A demonstration at the recent International Machine Tool Show caught our attention: Simonds International had a simulated sawing display, enclosed to look like a bandsaw but with computer screens instead of a blade, that hinted at a virtual reality. We thought we were getting a peek at sawing’s version of the virtual machining displays seen these days on machining centers and multifunction turning machines, which simulate a program and identify problems and potential crashes, allowing an operator to optimize a machining program without producing scrap.
Almost, but not quite. It was a sales tool; not exactly a predictive tool for programming or tool selection. It showed a half-dozen pre-programmed video routines that help a prospective buyer see what his options are.
But where did those routines come from? That’s where it gets interesting. The performance that Simonds was communicating, the collection of technologies that produce the routines, is based on the company’s four-part performance strategy. And that strategy can be run in a simulating, or virtual mode, drawing upon a database of thousands of combinations of machines, machine blade lengths, blade types and material types, to run predictive computer routines that determine an optimum set of operating and tool conditions. It truly is a virtual, predictive tool. Simonds has created the software. It just doesn’t lend itself as well to eye-stopping trade-show demonstrations.
A simple interface belies the thousands of options that are available with Simonds’ simulator software
Individual Performance Cutting
Simonds calls the four tool parameters, or features, that this software brings together “Individual Performance Cutting,” or IPC. The “Individual” part is explained below.
First is specialized honing of the teeth, often for rough applications, such as interrupted cuts, cutting pipes, or bundles of bars or rods. Second is customized setting of the teeth. An application where it’s very useful is in cutting beams; proper set can prevent pinching, which is a common problem in beam cutting.
Third is the company’s “Sinewave” blade back. In the U.S., this has been the cornerstone of Simond’s IPC success. It’s a ramp shape on the back edge of the blade, opposite the cutting side, that pushes the blade down into the work as the ramp passes by the roller guides and changes the blade angle relative to the work. The result is an acceleration of the feedrate, periodically, to produce
longer blade life, to speed cutting, and to improve finishes. But more importantly, the ramps make the blade pulse, or “rock,” in a broaching-type motion.
The blade-back ramps typically are spaced as far apart as the roller or carbide blade-guide spacing, or somewhat farther. As a high end passes by a roller and the ramp drops down to a low end, it causes the back edge of the blade to pivot, changing the horizontal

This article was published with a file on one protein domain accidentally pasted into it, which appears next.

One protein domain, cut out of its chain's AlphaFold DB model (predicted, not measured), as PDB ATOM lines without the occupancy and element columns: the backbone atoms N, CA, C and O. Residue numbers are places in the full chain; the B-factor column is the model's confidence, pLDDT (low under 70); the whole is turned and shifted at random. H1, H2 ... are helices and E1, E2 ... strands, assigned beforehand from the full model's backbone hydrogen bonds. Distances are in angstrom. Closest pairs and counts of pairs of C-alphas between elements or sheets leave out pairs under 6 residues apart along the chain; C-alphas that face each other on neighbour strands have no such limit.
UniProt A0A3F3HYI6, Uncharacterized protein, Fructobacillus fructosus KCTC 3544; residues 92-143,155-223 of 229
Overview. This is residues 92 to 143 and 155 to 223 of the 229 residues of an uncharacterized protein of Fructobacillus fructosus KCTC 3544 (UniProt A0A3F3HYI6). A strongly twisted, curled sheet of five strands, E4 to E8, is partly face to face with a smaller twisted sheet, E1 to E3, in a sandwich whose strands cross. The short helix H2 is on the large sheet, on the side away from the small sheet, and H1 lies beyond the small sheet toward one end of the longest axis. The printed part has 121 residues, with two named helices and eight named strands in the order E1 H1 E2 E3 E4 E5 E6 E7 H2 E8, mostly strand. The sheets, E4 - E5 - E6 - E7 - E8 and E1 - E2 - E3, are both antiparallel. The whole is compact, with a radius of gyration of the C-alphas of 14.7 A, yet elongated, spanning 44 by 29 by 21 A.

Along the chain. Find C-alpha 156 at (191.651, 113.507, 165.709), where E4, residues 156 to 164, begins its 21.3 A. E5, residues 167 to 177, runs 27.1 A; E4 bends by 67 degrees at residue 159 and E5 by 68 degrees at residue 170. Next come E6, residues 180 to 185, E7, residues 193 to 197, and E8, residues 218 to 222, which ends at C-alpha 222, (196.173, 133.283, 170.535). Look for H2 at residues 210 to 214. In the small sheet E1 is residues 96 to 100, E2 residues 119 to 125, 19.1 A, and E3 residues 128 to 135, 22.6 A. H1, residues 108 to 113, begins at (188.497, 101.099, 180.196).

angle of the cutting side, because the blade is effectively wider on one guide than on the other. As the blade “rocks” on the work, the effective length of the cut is shortened. It’s like cutting a thick branch with a wood saw and rocking the saw forward and back to achieve a shorter cutting path with each stroke.
This is much easier to see in a video than to visualize it with words. Click on the youtube video link below.
The fourth element is tooth coatings. The demand for coatings is high in Europe, says the company, and is catching on in the U.S. This is still somewhat experimental. Simonds is testing several different coatings, which improve tooth life and allow higher speeds, much like the coatings on cutting inserts do in turning and milling.
The ‘Individual’ part of IPC
With these four variables, multiplied by different machine models, multiplied again by different materials and shapes, the individual sets of conditions number in the thousands. But if you want one individual answer, today, the IPC will likely be a better answer than a speed and feed chart.
This is where Simonds’ programming has created a predictive knowledge base that comes close to virtual operation. In addition to their experience-based data, they can incorporate your actual experience into the computations to more closely approximate the actual cut time, blade life, and so on. If you have a Brand X machine in one location, and a Brand Y machine in another, they can use the performance experience with those machines as factors.
“We looked at this program as a tool to help our technical sales people set machines up and operate them at optimum efficiency,” said Dale Petts, Simonds’ Global Products Manager. “But one of the more startling things that’s happened to me occurred when
we were working with a steel company. When we visited them, after they had been using our products for a while, we found that their sales people had our program loaded onto their personal desktop computers, and were pricing jobs based on our software. It hadn’t occurred to me that somebody might actually use it to cost out their jobs.”
Fortunately, the program proved to be an accurate and reliable predictor. So it’s an effective model, as they say in economics. If you can run a set of parameters and get a prediction that is close to the actual result, you’re effectively running a virtual version of
the machine and the tool.
And with that, you can do more than just predict one set of results at a time. As with some virtual machining programs, you can run “what-if” options and see immediate results – “How many different blade types do I really need?” “What’s the optimum number of tubes to bundle?” All, without cutting a part.
Database analysis and prediction, and virtual cutting, bending, welding, and so on, are showing up in a growing variety of manufacturing operations. We didn’t expect to see it in sawing yet, but the package of IPC technology that Simonds offers produces too many options for a simple chart. It’s a sensible and useful thing to do.